HNSA Crest with photos of visitors at the ships.
Folks,

B.R. 1534, Handbook on Minor Fire Control Instruments, 1946, describes the Vickers Range Clock, Dumaresq, Coventry Range Clock, Portable Fire Control Tray, Range Transmitter and Spotting Box, Deflection Transmitter and Spotting Box. Some of these had been in use since the turn of the century.

In this online version of the manual we have attempted to keep the flavor of the original layout while taking advantage of the Web's universal accessibility. Different browsers and fonts will cause the text to move, but the text will remain roughly where it is in the original manual. We have not attempted to correct any errors found in the original document. However, this text was captured by optical character recognition and then encoded for the Web which has added new errors we wish to correct.

I apologize for the uneven photographs of the plates and the missing plate plate 7. I hope to get back to Portsmouth some day to take better photos. Please let me know if you live near the Library and might be able to get better photographs. Please report any typos, or particularly annoying layout issues to the Mail Feedback Form for correction.

Our thanks to the Royal Navy, Naval Historical Branch Library in Portsmouth, UK for access to the original document.

Richard Pekelney
Webmaster



RESTRICTED-FOR OFFICIAL USE ONLY
B.R. 1534 (Restricted)
GUARD BOOK AND INDEX
FOR
HANDBOOK ON
MINOR FIRE CONTROL INSTRUMENTS
1946



A.F.O. P.339/49

RESTRICTED
(FOR OFFICIAL USE ONLY)

P.339-B.R.1534 (Restricted)-Guard Book and Index for Handbook on Minor Fire Control Instruments-
Amendment No. 1

(G. 02071/48-2 Sep. 1949.)

Inside cover, under heading PLATES-add in sequence:-

10. Star Shell Deflection Calculator-General Arrangement.
11. Star Shell Deflection Calculator-Deflection Slides.
12. Star Shell Transmitter Unit, Mark 2.
13. Control Officer's Aid-mechanism.

(G. 02071/48-A.F.O. P.339/49.)


(90527) Wt 8014/2179 2,000 9/49 Hw.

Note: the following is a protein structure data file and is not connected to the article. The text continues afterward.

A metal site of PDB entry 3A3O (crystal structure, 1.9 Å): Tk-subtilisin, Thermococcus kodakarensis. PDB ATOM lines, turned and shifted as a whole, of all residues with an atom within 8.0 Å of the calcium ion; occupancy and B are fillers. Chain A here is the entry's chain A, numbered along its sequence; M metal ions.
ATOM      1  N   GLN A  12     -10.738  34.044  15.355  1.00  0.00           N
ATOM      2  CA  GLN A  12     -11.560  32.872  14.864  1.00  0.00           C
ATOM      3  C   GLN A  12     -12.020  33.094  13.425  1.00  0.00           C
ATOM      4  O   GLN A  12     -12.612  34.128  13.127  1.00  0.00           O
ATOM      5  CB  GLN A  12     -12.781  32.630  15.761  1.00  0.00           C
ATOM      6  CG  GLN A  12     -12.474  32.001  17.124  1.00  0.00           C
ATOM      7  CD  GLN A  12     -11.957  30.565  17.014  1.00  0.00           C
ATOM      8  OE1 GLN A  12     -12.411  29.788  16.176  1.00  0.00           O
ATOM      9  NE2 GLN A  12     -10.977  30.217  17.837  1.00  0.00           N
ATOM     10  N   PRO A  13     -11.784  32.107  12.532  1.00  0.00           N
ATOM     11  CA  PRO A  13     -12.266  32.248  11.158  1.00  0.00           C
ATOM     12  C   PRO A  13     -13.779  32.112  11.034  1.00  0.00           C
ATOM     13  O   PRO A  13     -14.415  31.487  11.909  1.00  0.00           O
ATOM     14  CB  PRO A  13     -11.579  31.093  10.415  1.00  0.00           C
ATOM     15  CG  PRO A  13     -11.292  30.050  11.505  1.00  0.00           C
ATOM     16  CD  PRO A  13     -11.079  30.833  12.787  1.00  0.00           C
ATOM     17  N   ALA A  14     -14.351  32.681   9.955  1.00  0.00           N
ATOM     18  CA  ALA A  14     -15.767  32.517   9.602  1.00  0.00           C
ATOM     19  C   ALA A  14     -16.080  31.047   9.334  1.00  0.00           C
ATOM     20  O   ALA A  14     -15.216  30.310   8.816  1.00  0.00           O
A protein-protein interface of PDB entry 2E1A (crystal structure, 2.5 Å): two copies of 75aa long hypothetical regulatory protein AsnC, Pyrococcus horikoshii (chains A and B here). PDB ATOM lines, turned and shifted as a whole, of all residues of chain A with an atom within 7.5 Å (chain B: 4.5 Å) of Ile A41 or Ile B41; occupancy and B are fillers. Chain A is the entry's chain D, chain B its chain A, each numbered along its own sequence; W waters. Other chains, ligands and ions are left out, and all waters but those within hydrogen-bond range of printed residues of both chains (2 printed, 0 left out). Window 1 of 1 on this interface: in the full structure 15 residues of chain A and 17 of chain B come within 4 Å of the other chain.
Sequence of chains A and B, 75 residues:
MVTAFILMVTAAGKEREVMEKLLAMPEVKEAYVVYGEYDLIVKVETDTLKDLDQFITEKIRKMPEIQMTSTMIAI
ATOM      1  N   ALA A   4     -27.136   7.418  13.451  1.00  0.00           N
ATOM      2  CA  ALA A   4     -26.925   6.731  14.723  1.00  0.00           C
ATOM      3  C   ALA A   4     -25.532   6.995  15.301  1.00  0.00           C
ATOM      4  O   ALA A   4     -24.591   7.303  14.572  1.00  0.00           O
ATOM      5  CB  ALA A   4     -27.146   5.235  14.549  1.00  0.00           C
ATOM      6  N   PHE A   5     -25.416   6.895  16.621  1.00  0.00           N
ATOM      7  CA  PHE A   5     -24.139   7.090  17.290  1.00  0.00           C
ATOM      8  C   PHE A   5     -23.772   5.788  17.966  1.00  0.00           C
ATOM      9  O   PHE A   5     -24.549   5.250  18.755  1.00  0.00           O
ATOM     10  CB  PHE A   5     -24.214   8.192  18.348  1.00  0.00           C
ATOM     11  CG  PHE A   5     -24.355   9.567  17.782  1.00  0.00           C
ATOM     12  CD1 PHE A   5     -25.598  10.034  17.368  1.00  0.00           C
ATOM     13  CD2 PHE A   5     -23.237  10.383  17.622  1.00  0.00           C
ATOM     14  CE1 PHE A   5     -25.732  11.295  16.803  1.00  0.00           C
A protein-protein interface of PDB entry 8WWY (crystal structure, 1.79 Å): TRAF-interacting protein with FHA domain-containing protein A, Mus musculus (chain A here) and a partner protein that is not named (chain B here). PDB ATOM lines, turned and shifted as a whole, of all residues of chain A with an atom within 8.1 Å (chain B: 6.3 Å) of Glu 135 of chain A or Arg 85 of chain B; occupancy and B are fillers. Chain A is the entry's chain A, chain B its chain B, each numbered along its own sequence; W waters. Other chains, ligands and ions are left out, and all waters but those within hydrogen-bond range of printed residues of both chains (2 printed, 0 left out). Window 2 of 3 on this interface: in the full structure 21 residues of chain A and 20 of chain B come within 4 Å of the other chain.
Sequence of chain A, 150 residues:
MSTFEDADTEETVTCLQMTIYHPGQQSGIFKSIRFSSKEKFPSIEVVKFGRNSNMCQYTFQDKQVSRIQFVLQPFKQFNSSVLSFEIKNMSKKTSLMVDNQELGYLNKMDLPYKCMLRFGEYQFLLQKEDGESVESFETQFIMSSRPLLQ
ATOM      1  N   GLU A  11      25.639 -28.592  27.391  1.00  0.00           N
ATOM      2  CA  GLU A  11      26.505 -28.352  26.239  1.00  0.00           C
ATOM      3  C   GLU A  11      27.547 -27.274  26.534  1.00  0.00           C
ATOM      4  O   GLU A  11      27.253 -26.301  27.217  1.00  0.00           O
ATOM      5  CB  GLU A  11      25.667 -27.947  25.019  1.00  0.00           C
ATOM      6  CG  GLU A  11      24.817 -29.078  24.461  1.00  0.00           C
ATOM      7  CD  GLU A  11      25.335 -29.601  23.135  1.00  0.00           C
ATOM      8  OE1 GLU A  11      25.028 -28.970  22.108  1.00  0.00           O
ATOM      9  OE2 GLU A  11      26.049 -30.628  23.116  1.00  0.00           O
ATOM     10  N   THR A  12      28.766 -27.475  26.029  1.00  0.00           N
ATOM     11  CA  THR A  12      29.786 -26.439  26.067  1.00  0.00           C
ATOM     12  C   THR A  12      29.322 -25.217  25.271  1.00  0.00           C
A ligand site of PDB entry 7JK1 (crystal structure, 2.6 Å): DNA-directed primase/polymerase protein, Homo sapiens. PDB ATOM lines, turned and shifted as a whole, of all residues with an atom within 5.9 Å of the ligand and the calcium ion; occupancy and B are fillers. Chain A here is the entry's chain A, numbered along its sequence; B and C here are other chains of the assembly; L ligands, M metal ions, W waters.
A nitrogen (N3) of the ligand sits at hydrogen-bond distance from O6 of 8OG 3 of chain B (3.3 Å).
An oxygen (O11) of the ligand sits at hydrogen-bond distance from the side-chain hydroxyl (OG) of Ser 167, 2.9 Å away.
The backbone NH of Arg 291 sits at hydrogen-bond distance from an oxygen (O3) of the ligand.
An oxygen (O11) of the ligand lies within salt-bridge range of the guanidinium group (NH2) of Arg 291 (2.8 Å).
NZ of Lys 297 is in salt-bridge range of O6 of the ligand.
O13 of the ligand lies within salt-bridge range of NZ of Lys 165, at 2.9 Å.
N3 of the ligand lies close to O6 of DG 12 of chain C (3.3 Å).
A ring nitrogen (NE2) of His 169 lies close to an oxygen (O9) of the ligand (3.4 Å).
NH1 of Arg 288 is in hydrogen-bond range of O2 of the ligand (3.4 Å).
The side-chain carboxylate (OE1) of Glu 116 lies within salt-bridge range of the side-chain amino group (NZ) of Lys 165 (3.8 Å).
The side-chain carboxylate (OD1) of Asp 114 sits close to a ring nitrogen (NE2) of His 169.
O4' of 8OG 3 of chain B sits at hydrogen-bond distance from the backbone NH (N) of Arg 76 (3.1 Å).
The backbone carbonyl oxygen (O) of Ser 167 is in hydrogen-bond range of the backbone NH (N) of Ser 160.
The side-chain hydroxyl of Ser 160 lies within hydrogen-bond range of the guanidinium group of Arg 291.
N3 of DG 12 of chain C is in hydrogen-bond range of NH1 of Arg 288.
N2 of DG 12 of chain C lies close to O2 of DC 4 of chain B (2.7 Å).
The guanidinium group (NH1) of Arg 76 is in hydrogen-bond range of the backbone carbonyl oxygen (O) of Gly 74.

A.F.O. P.446/49

RESTRICTED
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P.446.-B.R. 1534 Series (Restricted) -Guard Book and Index for Handbook on Minor Fire Control Instruments-
Amendment No. 3

(G. 07383/49.-4 Nov. 1949.)

B.R. 1534(11)- Paragraph 13. Lines 6 and 7. Delete phantom inclination plot and substitute "target ship dial".

(G. 07383/49.-A.F.O. P.446/49.)

(Previous amendment No. 2-A.F.O. P.384/49.)


(91366) Wt. 8014/2179 2,000 11/40 Hw.
 

A.F.O. P.384/49

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P.384.-B.R. 1534-(Restricted)-Guard Book and Index for Handbook on Minor Fire Control Instruments-
Amendment No. 2

(G. 02071/48.-7 Oct. 1949.)

B.R. 1534(9). Remove photograph titled "Star Shell Transmitter Unit, Mark 2 -front cover removed" and insert in B.R. 1534(10).

(G. 02071/48.-A.F.O. P.384/49.)

(Previous amendment No. .1-A.F.O. P.339/49.)


(90975) Wt. 8014/2179 2,000 10/49 Hw.
 

A.F.O. P.519/50

RESTRICTED
(FOR OFFICIAL USE ONLY)

P.519.-B.R. 1534 Series (Restricted)-Guard Book and Index for Handbook on Minor Fire Control Instruments-
Amendment No. 4.

(G. 07995/50.-3 Nov. 1950.)

B.R. 1534 (10)
Page 1.
Paragraph 1. Last sentence. Delete and substitute:
The second photograph in this book shows the Star Shell Transmitter Unit, Mark 2, and Star Shell Deflection Calculator, Mark 5, as used in H.M.S. VANGUARD.

Paragraph 3. Line 1. After "VANGUARD" Insert:-
"and scheduled to be fitted in H.M.S. NEWFOUNDLAND on re-armament."

Under Object:- Line 12. Delete figure "5".
Line 13. Amend "6 or 10," to read "6, 6* or 10,".

Paragraph 7. Last line. Delete full-stop and add "for 5.25-in. guns and at a height of 1,700 feet for 4-in., Mark 16 or 16* guns."

Paragraph 8. Lines 4 and 5. Delete "(see Range Table 607)." and substitute" for 5.25-in. guns and at a height of 1,700 feet for 4-in., Marks 16 and 16* guns."

(G. 07995/50.-A.F.O. P.519/50.)

(Previous amendment No. 3-A.F.O. P.446/49.)


(96114) Wt. 8069/2216 2,000 11/50 Hw.
 

INDEX TO SERIES

B.R. 1534 (G.B. & I) Binder and Index.
B.R. 1534 (1) Dumaresq Mark VIII.
B.R. 1534 (2) Dumaresq Mark XI.
B.R. 1534 (3) Dumaresq Mark XII.
B.R. 1534 (4) Vickers Range Clock.
B.R. 1534 (5) Coventry Range Clock.
B.R. 1534 (6) Portable Fire Control Tray.
B.R. 1534 (7) Range Transmitter and Spotting Box.
B.R. 1534 (8) Deflection Transmitter and Spotting Box.
B.R. 1534 (9) Starshell Deflection Calculator.
B.R. 1534 (10) Starshell Transmitter Unit.
B.R. 1534 (11) Control Officers Aid Box.
B.R. 1534 (12)
B.R. 1534 (13)
B.R. 1534 (14)
B.R. 1534 (15)

PLATES

1. Dumaresq Mark VIII AD. Patt. No. 5969A.
2. Dumaresq Mark XI AD. Patt. No. 10724.
3. Dumaresq Mark XII AD. Patt. No. 10758.
4. Vickers Range Clock, AD. Patt. No. 3778.
5. Coventry Range Clock, AD. Patt. No. 10447.
6. Portable Fire Control Tray (Outside view), AD. Patt. No. 10497.
7. Portable Fire Control Tray (Mechanism).
8. Range Transmitter and Spotting Box, AD. Patt. No. 10725.
9. Deflection Transmitter and Spotting Box, AD. Patt. No. 10726.

(SO 235)

 

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HANDBOOK
ON